I’d like to get an environment setup similarly here to try to reproduce what you’re seeing.

I mentioned that we have some peculiarities with our SSL implementation, but all that amounts to is what you’ve already seen: We try non-SSL first then fail over to SSL. The main reasons behind this is that we (1) don’t have a good way to let the user specify whether the connection is SSL (yet), and (2) there are no standardized ports for the OpenStack services if they’re SSL protected (like http has 80 and https has 443).


#8

It should be able to use whatever is available. If you’re able to curl from the same appliance, then I’d expect that the application would be able to do the same…


#9

Hi Gis,

I have an environment here with SSL enabled for OpenStack, and I’m able to reproduce your error. Looks like we have a regression bug… :frowning:

Our environment uses HA Proxy to terminate SSL before reaching the services. But, I’m still seeing the same thing. I also know that we had tested this same scenario not too long ago against this same environment. So, it must be very recent that it failed.

I’ll dig into it on our side and figure out a fix asap.


Greg


#12

Hi Gis,

Sorry I didn’t get back to you on this! :-/

I believe this is the fix for the problem you were seeing: https://github.com/ManageIQ/manageiq/pull/2178

You can get a new appliance image from http://releases.manageiq.org/ (search for botvinnik-1-rc3). Or, you can patch your appliance directly with the pull request.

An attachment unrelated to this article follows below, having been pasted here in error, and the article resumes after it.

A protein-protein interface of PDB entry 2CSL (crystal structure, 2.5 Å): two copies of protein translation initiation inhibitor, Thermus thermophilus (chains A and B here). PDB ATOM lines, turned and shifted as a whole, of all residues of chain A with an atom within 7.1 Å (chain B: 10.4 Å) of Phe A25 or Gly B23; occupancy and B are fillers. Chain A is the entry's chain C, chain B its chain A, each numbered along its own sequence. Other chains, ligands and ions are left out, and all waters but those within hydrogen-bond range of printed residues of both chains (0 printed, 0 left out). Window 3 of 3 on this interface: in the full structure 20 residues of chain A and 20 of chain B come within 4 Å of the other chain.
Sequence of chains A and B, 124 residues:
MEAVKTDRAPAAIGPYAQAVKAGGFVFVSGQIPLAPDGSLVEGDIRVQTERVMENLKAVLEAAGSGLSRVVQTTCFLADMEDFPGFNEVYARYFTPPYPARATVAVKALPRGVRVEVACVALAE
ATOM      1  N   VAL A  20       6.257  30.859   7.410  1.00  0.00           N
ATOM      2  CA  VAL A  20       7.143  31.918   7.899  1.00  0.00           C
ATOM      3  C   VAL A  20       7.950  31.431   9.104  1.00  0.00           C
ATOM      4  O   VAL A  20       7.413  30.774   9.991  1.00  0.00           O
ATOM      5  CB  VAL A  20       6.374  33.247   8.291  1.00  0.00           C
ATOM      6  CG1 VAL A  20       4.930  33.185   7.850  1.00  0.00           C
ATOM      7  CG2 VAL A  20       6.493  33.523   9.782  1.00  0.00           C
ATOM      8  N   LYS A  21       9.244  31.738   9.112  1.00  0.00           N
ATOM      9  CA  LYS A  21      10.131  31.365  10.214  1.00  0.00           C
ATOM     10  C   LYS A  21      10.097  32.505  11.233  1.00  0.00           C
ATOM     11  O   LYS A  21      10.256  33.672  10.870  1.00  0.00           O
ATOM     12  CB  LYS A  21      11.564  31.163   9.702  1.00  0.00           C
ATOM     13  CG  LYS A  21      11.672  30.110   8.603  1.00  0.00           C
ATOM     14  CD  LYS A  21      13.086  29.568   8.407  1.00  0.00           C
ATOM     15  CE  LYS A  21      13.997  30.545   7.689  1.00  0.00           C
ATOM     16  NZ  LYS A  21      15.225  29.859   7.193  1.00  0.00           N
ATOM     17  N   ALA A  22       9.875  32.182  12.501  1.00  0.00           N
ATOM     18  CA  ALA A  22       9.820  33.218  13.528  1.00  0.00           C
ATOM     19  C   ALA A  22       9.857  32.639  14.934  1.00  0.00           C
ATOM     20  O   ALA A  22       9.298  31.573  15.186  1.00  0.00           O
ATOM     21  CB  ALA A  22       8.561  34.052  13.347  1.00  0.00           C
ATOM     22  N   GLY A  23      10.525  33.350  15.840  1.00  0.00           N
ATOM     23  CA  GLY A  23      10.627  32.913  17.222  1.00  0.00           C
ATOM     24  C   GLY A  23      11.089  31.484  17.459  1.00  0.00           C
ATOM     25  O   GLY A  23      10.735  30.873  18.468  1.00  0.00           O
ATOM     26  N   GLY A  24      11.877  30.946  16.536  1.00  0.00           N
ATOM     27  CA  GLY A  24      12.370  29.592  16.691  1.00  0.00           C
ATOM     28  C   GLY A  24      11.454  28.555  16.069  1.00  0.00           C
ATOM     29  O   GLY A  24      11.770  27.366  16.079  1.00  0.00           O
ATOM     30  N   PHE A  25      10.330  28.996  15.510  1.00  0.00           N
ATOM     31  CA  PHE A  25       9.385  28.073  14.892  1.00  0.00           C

Hope that helps!


Greg


#13

How to enable SSL endpoints for public API?

Introduction

There are at least two solution to do this. The first one is to enable SSL for all OpenStack services. The other solution is to use a reverse proxy with SSL termination. We will use the second approach because we see several issues to the first one. Enabling SSL for all services that expose API on public network is not the best solution because:

  • API services need to respond quickly and SSL handshake can add a significant overhead.
  • Python services are not good for SSL management

The other solution is to use a web server like Apache, Nginx or another one to handle incoming SSL connections, decrypting the SSL and passing on the unencrypted request to the corresponding service. With this solution, communication between the reverse proxy and the endpoints will not be encrypted. As said, several proxies are availables. We will use HAProxy because this proxy is already deployed in the HA solution. That means that we have manifests already there even if SSL is not enabled. That means that we will use it for non HA if the user enables SSL. Apache and Nginx are already used for the OpenStack dashboard and for the FUEL dashboard. So we prefer to keep configuration separated and use HAProxy for HA and SSL endpoints.

Implementation of the reverse proxy solution

We need to install HAProxy. SSL is supported since 1.5.0 that is not available in ubuntu 12.04 nor 14.04. So we need to install it from PPA.
We need to create a CA to be used for that purpose. The first approach is to create it but the second approach could be to allow a user to submit its own CA.
We need to configure API public endpoints as private. do you mean binding services on “private networks” only (localhost, managment and admin networks) ? I mean binding them on a private local IP so the public endpoints will not be available from internet and then will be available only through the HA proxy.
We need register the public endpoint of the haproxy in keystone
… next step … in progress


#14

@gisnalbert Hi, I have one question, how to change the log level of Fog to Debug? thanks